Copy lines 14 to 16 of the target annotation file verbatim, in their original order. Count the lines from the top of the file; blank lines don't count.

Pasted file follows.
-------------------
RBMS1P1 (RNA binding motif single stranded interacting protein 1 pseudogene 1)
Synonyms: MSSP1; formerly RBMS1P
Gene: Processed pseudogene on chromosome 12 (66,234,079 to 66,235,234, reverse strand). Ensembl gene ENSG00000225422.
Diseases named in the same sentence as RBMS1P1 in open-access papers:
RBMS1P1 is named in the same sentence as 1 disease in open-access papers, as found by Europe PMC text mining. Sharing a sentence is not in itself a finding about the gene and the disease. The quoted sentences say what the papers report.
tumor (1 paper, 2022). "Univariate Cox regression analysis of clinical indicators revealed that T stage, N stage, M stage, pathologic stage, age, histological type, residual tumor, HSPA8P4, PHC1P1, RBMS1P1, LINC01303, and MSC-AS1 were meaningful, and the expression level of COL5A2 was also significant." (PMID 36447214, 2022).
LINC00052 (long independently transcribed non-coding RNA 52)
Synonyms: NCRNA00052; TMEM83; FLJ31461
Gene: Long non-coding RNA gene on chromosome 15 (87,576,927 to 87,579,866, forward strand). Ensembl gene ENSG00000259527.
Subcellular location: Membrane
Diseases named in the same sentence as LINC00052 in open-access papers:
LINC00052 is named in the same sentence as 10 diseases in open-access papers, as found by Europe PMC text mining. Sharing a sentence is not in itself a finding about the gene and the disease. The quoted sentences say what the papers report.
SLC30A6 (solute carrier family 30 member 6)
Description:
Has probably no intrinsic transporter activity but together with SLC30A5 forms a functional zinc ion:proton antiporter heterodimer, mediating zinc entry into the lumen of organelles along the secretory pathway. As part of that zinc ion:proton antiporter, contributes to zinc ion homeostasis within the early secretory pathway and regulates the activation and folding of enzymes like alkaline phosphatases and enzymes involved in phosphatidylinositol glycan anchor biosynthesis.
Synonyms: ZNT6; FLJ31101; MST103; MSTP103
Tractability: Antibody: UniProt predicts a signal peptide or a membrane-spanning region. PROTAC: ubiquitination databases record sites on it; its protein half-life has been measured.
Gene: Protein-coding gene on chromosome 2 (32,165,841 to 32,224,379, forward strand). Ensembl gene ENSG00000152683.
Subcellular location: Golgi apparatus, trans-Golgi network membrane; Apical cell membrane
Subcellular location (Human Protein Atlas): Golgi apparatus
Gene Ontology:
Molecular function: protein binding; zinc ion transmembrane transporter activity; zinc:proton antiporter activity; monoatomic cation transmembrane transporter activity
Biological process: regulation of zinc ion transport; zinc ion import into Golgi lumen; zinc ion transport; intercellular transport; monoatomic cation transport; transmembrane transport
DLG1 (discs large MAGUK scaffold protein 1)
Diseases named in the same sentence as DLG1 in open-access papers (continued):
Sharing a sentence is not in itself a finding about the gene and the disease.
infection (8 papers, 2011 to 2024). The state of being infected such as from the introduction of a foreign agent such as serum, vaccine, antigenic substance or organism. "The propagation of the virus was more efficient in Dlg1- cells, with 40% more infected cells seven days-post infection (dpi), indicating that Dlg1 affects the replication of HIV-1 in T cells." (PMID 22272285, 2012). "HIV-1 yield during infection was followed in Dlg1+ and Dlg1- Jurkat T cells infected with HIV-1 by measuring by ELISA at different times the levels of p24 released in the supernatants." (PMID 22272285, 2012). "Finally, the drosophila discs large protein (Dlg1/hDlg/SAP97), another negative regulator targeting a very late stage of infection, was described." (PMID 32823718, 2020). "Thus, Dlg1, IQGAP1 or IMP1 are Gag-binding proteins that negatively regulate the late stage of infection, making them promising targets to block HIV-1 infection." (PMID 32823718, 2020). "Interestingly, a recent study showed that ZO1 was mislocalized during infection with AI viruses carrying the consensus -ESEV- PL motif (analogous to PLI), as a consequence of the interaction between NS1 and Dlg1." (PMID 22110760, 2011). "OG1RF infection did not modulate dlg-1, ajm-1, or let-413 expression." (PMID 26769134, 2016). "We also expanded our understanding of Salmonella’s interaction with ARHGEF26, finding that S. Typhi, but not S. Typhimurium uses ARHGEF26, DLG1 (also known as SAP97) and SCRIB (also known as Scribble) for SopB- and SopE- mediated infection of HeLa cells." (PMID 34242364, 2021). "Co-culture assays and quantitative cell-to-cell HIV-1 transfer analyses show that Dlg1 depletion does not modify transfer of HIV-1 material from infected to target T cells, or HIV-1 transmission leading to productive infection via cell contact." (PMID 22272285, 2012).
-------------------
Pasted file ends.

Description:
Has probably no intrinsic transporter activity but together with SLC30A5 forms a functional zinc ion:proton antiporter heterodimer, mediating zinc entry into the lumen of organelles along the secretory pathway. As part of that zinc ion:proton antiporter, contributes to zinc ion homeostasis within the early secretory pathway and regulates the activation and folding of enzymes like alkaline phosphatases and enzymes involved in phosphatidylinositol glycan anchor biosynthesis.
Synonyms: ZNT6; FLJ31101; MST103; MSTP103